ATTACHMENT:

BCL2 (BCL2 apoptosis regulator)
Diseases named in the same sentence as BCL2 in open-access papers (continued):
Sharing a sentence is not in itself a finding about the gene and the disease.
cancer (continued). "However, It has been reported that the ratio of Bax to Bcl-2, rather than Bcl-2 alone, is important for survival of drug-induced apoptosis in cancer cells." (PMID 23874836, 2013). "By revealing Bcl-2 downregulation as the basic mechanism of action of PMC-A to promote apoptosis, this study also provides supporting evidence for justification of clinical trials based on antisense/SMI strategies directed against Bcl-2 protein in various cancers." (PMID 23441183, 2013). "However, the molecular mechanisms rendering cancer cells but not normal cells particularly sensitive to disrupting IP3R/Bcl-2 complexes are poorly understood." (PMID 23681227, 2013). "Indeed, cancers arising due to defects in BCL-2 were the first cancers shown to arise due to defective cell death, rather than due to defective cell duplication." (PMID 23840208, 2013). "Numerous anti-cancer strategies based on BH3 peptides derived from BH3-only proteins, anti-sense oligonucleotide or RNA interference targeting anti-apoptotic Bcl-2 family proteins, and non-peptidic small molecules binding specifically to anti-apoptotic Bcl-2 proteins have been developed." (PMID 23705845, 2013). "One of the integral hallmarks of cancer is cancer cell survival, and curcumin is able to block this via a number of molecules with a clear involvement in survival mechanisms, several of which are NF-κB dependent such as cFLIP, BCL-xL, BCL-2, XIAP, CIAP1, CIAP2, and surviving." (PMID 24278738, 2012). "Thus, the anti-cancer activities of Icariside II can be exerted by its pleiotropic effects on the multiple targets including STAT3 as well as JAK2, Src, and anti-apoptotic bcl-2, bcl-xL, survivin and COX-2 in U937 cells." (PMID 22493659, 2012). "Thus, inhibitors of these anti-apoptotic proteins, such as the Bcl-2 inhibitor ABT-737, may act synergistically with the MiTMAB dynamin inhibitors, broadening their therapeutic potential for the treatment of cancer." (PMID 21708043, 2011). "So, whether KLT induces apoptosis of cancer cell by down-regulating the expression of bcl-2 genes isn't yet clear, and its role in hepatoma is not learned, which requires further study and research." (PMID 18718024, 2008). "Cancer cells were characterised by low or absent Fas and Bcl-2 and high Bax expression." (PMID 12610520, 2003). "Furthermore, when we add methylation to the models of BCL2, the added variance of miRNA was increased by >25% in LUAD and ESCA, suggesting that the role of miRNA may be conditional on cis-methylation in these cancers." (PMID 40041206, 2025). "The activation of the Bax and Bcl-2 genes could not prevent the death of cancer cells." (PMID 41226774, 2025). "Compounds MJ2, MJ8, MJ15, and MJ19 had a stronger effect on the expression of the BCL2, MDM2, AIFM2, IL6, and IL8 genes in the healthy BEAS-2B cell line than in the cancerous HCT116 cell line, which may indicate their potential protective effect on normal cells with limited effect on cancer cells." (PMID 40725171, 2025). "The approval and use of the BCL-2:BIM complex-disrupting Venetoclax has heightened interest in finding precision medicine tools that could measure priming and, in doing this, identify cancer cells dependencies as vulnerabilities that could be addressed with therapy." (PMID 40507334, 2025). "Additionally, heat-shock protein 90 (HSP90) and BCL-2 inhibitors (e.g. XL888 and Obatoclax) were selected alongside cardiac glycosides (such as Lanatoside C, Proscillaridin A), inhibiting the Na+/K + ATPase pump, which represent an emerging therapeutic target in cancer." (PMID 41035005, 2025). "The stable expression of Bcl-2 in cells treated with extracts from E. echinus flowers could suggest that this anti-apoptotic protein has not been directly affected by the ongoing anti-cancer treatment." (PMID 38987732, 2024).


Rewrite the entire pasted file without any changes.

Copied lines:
BCL2 (BCL2 apoptosis regulator)
Diseases named in the same sentence as BCL2 in open-access papers (continued):
Sharing a sentence is not in itself a finding about the gene and the disease.
cancer (continued). "However, It has been reported that the ratio of Bax to Bcl-2, rather than Bcl-2 alone, is important for survival of drug-induced apoptosis in cancer cells." (PMID 23874836, 2013). "By revealing Bcl-2 downregulation as the basic mechanism of action of PMC-A to promote apoptosis, this study also provides supporting evidence for justification of clinical trials based on antisense/SMI strategies directed against Bcl-2 protein in various cancers." (PMID 23441183, 2013). "However, the molecular mechanisms rendering cancer cells but not normal cells particularly sensitive to disrupting IP3R/Bcl-2 complexes are poorly understood." (PMID 23681227, 2013). "Indeed, cancers arising due to defects in BCL-2 were the first cancers shown to arise due to defective cell death, rather than due to defective cell duplication." (PMID 23840208, 2013). "Numerous anti-cancer strategies based on BH3 peptides derived from BH3-only proteins, anti-sense oligonucleotide or RNA interference targeting anti-apoptotic Bcl-2 family proteins, and non-peptidic small molecules binding specifically to anti-apoptotic Bcl-2 proteins have been developed." (PMID 23705845, 2013). "One of the integral hallmarks of cancer is cancer cell survival, and curcumin is able to block this via a number of molecules with a clear involvement in survival mechanisms, several of which are NF-κB dependent such as cFLIP, BCL-xL, BCL-2, XIAP, CIAP1, CIAP2, and surviving." (PMID 24278738, 2012). "Thus, the anti-cancer activities of Icariside II can be exerted by its pleiotropic effects on the multiple targets including STAT3 as well as JAK2, Src, and anti-apoptotic bcl-2, bcl-xL, survivin and COX-2 in U937 cells." (PMID 22493659, 2012). "Thus, inhibitors of these anti-apoptotic proteins, such as the Bcl-2 inhibitor ABT-737, may act synergistically with the MiTMAB dynamin inhibitors, broadening their therapeutic potential for the treatment of cancer." (PMID 21708043, 2011). "So, whether KLT induces apoptosis of cancer cell by down-regulating the expression of bcl-2 genes isn't yet clear, and its role in hepatoma is not learned, which requires further study and research." (PMID 18718024, 2008). "Cancer cells were characterised by low or absent Fas and Bcl-2 and high Bax expression." (PMID 12610520, 2003). "Furthermore, when we add methylation to the models of BCL2, the added variance of miRNA was increased by >25% in LUAD and ESCA, suggesting that the role of miRNA may be conditional on cis-methylation in these cancers." (PMID 40041206, 2025). "The activation of the Bax and Bcl-2 genes could not prevent the death of cancer cells." (PMID 41226774, 2025). "Compounds MJ2, MJ8, MJ15, and MJ19 had a stronger effect on the expression of the BCL2, MDM2, AIFM2, IL6, and IL8 genes in the healthy BEAS-2B cell line than in the cancerous HCT116 cell line, which may indicate their potential protective effect on normal cells with limited effect on cancer cells." (PMID 40725171, 2025). "The approval and use of the BCL-2:BIM complex-disrupting Venetoclax has heightened interest in finding precision medicine tools that could measure priming and, in doing this, identify cancer cells dependencies as vulnerabilities that could be addressed with therapy." (PMID 40507334, 2025). "Additionally, heat-shock protein 90 (HSP90) and BCL-2 inhibitors (e.g. XL888 and Obatoclax) were selected alongside cardiac glycosides (such as Lanatoside C, Proscillaridin A), inhibiting the Na+/K + ATPase pump, which represent an emerging therapeutic target in cancer." (PMID 41035005, 2025). "The stable expression of Bcl-2 in cells treated with extracts from E. echinus flowers could suggest that this anti-apoptotic protein has not been directly affected by the ongoing anti-cancer treatment." (PMID 38987732, 2024).